Q: What did you do before becoming an elected official?
A: I was, and still am today, a proud owner of a small business. I have owned several restaurants and taverns in the area. I currently own and operate Duffy's Tavern on River Street in Paterson.
Q: What was the first time you became involved in local government?
A: Before I became a Freeholder, I was (and still am) a member of the New Jersey Licensed Beverage Association, which is a group of business owners who operate restaurants or bars with a liquor license. Part of the role of the NJLBA is to lobby for our fellow business owners in the state assembly. This is when I learned how much government can really affect our lives, and the importance to communicating with local officials.
Q: What role do you think government plays in people's everyday lives?
A: I think it plays a huge role in our everyday lives. I have seen it with my business more than anything. Being involved opens your eyes to the impact government has on us, so it is very important to pay attention to what goes on.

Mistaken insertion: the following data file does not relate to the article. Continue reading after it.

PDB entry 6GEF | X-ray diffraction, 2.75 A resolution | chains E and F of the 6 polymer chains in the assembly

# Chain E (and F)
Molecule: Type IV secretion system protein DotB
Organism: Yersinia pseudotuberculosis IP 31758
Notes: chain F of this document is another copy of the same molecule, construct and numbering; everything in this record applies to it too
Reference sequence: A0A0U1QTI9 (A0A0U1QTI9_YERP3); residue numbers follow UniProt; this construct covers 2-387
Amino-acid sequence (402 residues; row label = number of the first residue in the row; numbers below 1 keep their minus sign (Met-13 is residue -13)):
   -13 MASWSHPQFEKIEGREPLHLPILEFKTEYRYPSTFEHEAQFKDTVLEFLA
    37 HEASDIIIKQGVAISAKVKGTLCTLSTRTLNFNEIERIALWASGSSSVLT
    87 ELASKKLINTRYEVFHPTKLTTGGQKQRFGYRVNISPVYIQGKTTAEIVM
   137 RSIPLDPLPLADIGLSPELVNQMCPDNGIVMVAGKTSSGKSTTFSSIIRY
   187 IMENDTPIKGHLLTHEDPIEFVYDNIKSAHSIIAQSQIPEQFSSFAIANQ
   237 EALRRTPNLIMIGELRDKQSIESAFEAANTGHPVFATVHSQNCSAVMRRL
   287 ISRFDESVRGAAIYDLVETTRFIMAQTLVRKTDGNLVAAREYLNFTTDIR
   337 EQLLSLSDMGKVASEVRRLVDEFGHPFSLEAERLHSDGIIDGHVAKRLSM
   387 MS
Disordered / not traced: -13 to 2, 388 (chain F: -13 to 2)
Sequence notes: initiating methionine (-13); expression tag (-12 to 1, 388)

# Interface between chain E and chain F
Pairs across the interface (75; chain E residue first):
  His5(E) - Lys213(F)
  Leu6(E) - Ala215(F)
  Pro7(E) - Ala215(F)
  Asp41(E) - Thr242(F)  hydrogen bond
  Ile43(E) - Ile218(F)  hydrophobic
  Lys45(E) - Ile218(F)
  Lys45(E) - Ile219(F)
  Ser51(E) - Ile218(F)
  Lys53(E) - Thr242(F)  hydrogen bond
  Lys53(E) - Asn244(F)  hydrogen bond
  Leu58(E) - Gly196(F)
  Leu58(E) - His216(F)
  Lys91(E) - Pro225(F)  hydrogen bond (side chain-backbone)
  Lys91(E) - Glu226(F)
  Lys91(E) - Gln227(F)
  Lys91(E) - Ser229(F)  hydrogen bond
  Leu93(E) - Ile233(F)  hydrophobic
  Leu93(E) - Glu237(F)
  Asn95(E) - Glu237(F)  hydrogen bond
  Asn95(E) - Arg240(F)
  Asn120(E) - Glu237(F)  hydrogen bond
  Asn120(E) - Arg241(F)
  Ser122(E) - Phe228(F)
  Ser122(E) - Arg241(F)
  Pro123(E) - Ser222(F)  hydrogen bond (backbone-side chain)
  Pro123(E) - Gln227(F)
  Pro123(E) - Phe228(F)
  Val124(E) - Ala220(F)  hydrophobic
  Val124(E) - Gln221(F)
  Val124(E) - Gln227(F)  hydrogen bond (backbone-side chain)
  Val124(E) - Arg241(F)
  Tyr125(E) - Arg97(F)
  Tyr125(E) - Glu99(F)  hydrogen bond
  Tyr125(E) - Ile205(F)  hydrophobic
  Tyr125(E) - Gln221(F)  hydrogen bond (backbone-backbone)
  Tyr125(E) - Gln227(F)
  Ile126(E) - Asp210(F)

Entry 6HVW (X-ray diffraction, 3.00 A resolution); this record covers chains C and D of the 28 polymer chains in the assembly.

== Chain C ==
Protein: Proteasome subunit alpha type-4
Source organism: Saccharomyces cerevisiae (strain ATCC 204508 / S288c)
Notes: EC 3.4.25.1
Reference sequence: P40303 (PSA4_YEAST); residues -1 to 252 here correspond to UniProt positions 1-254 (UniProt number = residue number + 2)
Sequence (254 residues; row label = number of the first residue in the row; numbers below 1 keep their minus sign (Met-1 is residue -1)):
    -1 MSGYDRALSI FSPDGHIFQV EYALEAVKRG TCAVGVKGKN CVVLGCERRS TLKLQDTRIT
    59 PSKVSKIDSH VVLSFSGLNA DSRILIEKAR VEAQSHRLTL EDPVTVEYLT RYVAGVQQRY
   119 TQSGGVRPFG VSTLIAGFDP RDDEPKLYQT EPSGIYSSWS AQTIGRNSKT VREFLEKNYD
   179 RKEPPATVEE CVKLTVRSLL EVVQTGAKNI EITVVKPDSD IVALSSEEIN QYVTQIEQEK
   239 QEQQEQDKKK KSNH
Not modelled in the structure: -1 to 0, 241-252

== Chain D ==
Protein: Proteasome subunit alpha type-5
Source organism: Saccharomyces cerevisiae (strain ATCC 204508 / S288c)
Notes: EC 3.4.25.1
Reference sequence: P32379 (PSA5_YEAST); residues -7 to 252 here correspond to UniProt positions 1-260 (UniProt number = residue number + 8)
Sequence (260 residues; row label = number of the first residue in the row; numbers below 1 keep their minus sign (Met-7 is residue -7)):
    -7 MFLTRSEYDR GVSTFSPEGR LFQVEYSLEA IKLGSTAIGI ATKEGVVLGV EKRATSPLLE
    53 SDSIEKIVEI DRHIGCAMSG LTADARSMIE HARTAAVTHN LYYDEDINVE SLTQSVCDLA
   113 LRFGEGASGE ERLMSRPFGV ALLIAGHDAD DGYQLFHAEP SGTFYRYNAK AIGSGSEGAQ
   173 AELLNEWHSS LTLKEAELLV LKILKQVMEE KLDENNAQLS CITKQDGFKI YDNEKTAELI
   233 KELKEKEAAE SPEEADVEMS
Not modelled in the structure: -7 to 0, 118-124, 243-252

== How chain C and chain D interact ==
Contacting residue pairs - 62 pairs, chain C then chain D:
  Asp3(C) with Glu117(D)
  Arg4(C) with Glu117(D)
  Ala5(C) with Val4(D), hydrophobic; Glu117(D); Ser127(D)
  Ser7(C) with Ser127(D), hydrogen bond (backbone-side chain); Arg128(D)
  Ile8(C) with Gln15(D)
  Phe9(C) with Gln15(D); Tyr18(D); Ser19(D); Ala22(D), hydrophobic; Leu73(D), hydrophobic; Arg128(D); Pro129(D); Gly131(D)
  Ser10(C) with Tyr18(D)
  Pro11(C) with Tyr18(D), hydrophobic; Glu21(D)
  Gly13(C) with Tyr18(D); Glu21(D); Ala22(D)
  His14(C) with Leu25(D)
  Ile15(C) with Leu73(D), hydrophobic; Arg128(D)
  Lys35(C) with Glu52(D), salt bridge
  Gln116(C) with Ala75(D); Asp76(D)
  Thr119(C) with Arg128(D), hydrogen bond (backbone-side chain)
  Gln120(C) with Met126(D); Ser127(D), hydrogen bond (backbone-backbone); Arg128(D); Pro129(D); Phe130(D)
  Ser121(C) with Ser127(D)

Q: How important are local officials, such as Freeholders in government?
A: Local government is more important that most people realize. The Freeholders are committed to maintaining services, but do not want to put that burden on our county taxpayers. We work very hard to pursue grants and funding from areas outside of Passaic County to implement all kinds of programs. Recently, we've received funds for park improvements, road construction, senior and veteran services, and energy assistance.
Q: What issues or concerns do constituents raise when they contact your office?
A: I have received all kinds of calls throughout the years, but because of my background as a small business owner, I believe fellow business owners reach out directly to me to see how I can help.
Q: What is an example?
A: A small business in Bloomingdale called, "The River of Beer" needed some guidance in getting a permit to serve food from the town. The owner had to comply with flood regulations, and was spending money on upgrades and modifications that he did not need for the permit. I, along with town officials gave him some guidance on what needed to be done and who to reach out too. Soon after he was able to serve food and fully open his restaurant.